Weddings are not usually described as “crunchy,” but the word seems right for a ceremony on the scenic shores of Two Medicine Lake in Glacier National Park. Videographer Stanton Giles was filming the wedding in August when his camera was pulled by the groom’s eternal promises of love to a dramatic uproar over the lake: a grizzly bear rushed out of the bushes and grabbed a calf moose while its mother looked on. Giles told Newsweek that the bride and groom were still in the middle of their vows when the wedding party realized what was going on and the celebrations had to be suspended until the bear killed the calf. “He was there about as long as it took to kill the calf,” said Giles. “As soon as it died and stopped struggling in the water, he dragged it back into the trees.” The shocked guests were unsure how to react, Giles said – something that rarely comes up in etiquette manuals – although the suggestion was made to turn up the music to “drown out the sound of death.”” The entire three-minute, 30-second scene was videotaped for posterity and uploaded to YouTube, where it has been viewed over 400,000 times. Nature is beautiful and frightening. And weddings held in the great outdoors sometimes give new meaning to the words “till death do us part.””
As pets, tarantulas are an acquired taste. The creepy crawlies aren’t for everyone, but arachnid admirers in Coarsegold, California want everyone to love them as much as they do. The 25th annual Coarsegold Tarantula Awareness Festival, celebrated at the Coarsegold Historic Village on the last Saturday of October, honors the flamboyant fuzzies and their contribution to the ecosystem. NBCLosAngeles.com noted that the festival included pumpkin cheesecakes, a costume contest, and tarantula-inspired poetry, not to mention a chance to meet, touch, and even hold the guests of honor. Festival organizers are trying to educate the public and destigmatize giant hairy spiders. Another tarantula festival took place in La Junta, Colorado during the first week of October. According to Fox21news.com, the attendees celebrated the arachnids and their annual mating ritual, which no dating app called “Spinder,” but occurs naturally across the 110,000 acres of Comanche National Grassland – more like Burning Man for spiders, with even more legs for dancing.
Speaking of legs, in August part of a human foot was discovered in Yellowstone National Park’s Abyss Pool near the aptly named West Thumb Geyser Basin, still inside its owner’s shoe, ABC News reported. Could this macabre discovery have anything to do with the 21 other severed feet that have washed up on shores in Canada and Washington in recent years? Authorities have been puzzling over the gruesome discovery since August 20, 2007, when a girl found an Adidas sneaker and foot on Jedediah Island near British Columbia and Vancouver Island. Just six days later, a black and white Reebok showed up on the island of Gabriola, 48 kilometers away. Since then, more disembodied feet have washed up around the Salish Sea. However, there is an explanation. Forensic scientists have considered body decomposition, shoe fashions, and DNA research to arrive at a cause, and no, it’s not aliens. Or serial killers. Or shark attacks or overzealous podiatrists. Big Think explained that dead bodies in the ocean are generally picked up by sea scavengers and bottom feeders and dismantled piece by piece in less than a week. However, the feet could be carried to the surface with the help of the lightweight materials found in recent generation sneakers. Sneakers made after 2000 are made of lighter foam and have air pockets in the soles. Authorities used DNA evidence to identify most of the feet. But the Yellowstone foot remains a mystery, though we can’t help but wonder what else might be lurking in the West Thumb Geyser Basin. Some things are better left unknown.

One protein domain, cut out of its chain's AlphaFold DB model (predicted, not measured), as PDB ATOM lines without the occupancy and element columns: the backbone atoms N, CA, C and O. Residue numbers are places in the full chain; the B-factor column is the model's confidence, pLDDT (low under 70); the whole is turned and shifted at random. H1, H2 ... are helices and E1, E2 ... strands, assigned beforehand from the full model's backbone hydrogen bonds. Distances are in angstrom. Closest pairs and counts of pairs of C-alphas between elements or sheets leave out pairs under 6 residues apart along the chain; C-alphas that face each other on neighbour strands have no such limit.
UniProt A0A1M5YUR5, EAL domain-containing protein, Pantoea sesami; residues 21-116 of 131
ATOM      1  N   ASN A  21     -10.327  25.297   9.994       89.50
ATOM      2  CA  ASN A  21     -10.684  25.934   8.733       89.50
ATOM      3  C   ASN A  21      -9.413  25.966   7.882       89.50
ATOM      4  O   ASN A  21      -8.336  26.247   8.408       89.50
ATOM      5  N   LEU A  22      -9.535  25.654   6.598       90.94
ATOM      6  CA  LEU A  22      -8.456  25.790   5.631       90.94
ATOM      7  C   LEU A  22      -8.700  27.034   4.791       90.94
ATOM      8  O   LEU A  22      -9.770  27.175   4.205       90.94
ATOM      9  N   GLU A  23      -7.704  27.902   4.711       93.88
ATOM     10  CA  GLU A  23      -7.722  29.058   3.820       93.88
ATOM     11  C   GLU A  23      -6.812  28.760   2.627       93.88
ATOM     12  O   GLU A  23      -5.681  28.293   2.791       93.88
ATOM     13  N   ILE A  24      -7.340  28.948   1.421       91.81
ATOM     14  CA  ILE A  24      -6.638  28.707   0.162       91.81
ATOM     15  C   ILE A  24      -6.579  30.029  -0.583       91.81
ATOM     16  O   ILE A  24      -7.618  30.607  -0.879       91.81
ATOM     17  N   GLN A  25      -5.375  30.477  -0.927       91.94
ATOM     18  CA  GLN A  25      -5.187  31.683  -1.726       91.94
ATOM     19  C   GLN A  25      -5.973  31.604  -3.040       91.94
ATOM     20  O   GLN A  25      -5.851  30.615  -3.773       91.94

We’ve long admired the terse but powerful prose of small-town police blotters. Occasionally an object almost rises to poetry. Observant readers John and Eileen Eavis sent us such a snippet from the Seward Journal, whose Public Safety Report compiles data from a variety of sources, including police, fire, EMS reports and court documents. How could one not be intrigued: “A caller at 2:09 pm on June 19 reported that at 8:36 am on June 19, a person in a gorilla suit broke into their yard and left a rooster behind. “ It‘s “Just the facts, Ma‘am,” as the old Dragnet TV cops would say, but sometimes the facts do the trick.
Tiffany Midge is a citizen of the Standing Rock Nation and was raised by wolves in the Pacific Northwest. Her book, Bury my heart at Chuck E. Cheese (Bison Books, 2019), was nominated for a Washington State Book Award. She lives in north-central Idaho near the Columbia River Plateau, home of the Nimiipuu people.
Western oddity tips are welcome and shared widely in this column. Write [email protected]or send a letter to the editor.